Despite a slowdown in its second-quarter subscriber growth, Clearwire CEO Bill Morrow expects business to pick up in the fourth quarter.
“Given our planned launch schedule and assuming similar initial consumer responses in new-built markets, we anticipate fourth-quarter net subscriber additions will be substantially higher than all other 2009 quarters combined,” Morrow said in a conference call with analysts.
His rosy prediction came amid a slump in the company’s second-quarter net adds, which fell to 12,000 compared to 18,000 last year. The company did not provide any guidance for next quarter.
Aside from net adds, the company also posted worsening churn and a slump in ARPU. Churn hit 2.8 percent over last year’s rate of 2.6 percent. Though ARPU improved over last year, it fell on a sequential basis, hitting $39.47 in the second quarter compared to $39.52 in the first quarter.
Morrow assuaged concerns over the figures, saying the rise was related to the start of the school year and the company’s decision to dedicate fewer financial resources to existing pre-WiMAX markets in anticipation of mobile WiMAX upgrades.
As for ARPU, the company said that promotional pricing played a role in offsetting an increase in sales of higher-priced mobile service plans and there was an uptick in bundled sales of its new services, such as VoIP and PC cards.
Clearwire is in the midst of a massive buildout of its mobile WiMAX network, which now covers 23.1 million people in multiple markets including Las Vegas and Portland, Ore.
So far this year, the company has spent $646 million on its network. The company plans to spend between $1.5 billion to $1.9 billion this year and says it is on track to reach its previously stated goal to cover 120 million people in 80 markets by 2010.
Clearwire is backed by an impressive roster of investors, including Sprint, Comcast, Google and Time Warner. Clearwire has begun reselling its WiMAX service to some of its investors, a move that is a major part of its business strategy.
Clearwire’s primary investor, Sprint, announced today that it would launch 4G service in 17 new markets this year alone. The new markets are concentrated in Texas, with deployments also planned in Charlotte, N.C.; Boise, Idaho; and Bellingham, Wash.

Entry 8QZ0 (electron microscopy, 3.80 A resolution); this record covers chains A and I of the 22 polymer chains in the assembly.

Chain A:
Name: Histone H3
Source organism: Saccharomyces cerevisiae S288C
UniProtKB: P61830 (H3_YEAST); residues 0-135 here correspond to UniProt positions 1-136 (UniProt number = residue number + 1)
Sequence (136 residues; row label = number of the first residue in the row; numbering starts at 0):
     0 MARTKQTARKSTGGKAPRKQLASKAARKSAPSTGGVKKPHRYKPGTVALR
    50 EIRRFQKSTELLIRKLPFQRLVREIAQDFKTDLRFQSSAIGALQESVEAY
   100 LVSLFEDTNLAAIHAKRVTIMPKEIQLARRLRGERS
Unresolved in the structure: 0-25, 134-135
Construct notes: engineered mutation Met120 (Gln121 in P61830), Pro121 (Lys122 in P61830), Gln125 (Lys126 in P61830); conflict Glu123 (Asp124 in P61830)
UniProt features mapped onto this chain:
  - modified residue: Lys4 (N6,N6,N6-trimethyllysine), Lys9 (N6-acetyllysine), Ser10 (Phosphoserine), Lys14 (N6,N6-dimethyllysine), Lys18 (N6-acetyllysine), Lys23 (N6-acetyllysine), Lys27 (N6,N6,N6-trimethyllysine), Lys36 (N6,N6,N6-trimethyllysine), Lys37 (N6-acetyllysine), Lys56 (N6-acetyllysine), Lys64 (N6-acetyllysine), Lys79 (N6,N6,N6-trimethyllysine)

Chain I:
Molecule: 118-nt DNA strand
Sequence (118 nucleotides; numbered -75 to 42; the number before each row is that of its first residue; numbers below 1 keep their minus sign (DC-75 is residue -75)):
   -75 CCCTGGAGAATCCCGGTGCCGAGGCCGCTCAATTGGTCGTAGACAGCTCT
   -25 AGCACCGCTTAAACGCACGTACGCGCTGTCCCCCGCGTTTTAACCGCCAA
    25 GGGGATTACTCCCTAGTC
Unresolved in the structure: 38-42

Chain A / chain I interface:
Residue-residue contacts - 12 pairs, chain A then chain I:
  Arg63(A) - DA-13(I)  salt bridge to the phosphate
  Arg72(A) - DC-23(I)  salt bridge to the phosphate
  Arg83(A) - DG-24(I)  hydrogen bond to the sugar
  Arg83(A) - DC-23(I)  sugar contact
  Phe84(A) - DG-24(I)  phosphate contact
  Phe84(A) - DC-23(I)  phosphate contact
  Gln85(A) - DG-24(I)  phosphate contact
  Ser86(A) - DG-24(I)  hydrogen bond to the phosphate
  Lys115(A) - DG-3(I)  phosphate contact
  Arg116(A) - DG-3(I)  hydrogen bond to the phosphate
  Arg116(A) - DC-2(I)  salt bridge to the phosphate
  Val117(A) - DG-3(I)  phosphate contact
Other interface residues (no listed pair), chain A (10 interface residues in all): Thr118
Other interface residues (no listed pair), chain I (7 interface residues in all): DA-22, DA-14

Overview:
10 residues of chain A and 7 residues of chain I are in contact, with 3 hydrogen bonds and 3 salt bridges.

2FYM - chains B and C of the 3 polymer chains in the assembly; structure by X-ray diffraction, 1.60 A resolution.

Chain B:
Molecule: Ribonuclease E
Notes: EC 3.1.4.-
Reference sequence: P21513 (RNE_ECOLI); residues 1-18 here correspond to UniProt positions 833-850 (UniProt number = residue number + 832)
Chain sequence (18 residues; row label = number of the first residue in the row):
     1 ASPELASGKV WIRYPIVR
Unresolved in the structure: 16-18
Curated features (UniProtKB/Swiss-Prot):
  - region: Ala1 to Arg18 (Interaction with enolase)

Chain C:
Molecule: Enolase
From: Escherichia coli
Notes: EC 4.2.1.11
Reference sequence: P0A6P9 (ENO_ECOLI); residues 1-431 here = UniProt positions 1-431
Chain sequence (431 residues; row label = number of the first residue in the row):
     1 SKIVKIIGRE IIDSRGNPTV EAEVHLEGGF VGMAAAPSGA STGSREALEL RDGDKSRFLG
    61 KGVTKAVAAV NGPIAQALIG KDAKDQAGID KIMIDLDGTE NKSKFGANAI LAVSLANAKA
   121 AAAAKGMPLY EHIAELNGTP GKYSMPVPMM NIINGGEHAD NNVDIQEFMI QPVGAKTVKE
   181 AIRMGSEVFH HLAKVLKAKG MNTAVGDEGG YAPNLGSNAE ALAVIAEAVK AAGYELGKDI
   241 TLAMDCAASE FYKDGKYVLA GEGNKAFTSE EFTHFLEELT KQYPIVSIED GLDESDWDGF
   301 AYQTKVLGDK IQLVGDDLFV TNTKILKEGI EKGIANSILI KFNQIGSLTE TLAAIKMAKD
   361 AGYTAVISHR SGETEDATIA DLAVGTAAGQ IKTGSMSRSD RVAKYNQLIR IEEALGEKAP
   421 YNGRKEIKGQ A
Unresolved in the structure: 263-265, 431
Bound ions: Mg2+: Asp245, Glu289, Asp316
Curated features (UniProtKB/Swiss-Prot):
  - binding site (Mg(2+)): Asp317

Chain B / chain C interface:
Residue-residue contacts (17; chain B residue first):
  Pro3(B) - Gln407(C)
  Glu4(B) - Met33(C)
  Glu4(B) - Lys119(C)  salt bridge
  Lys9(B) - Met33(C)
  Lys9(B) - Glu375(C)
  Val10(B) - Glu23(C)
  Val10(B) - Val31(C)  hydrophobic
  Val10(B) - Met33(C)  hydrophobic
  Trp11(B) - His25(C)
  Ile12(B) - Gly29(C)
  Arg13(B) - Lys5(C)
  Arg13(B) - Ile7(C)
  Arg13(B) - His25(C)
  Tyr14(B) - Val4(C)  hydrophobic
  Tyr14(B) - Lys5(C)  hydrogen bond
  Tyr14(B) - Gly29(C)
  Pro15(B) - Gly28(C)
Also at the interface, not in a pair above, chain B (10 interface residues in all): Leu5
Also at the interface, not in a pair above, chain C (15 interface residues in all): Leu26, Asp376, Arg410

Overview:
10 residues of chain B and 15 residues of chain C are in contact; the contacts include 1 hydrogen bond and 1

The additional markets join the previously announced markets of Atlanta; Chicago; Dallas-Fort Worth; Honolulu; Las Vegas; Portland; Philadelphia and Seattle.
At the end of June, Comcast began selling Clearwire’s service in Portland under the “high-speed to go” brand. The service was followed by a launch in Atlanta at the end of July. By the end of the year, Comcast will offer the service in several more markets, including Chicago and Philadelphia.
Time Warner announced plans in late July to launch a high-speed wireless broadband service on the Clearwire network in four cities, including Charlotte, N.C. and Dallas.
During the call, Clearwire also addressed concerns over the progress of its 4G device ecosystem. The company said that manufacturer pricing of its USB dongles was 40 percent less than last year as the WiMAX ecosystem continues to scale.
It also cited WiMAX compatibility in several Dell and Samsung products, including the Samsung Amandi, which it described as “a mobile WiMAX-enabled handheld device that combines the abilities of a PC with the size and portability of a mobile phone.”
Lastly, the company said Mac compatibility for its dual-mode modems was expected to be rolled out in the fourth quarter of this year.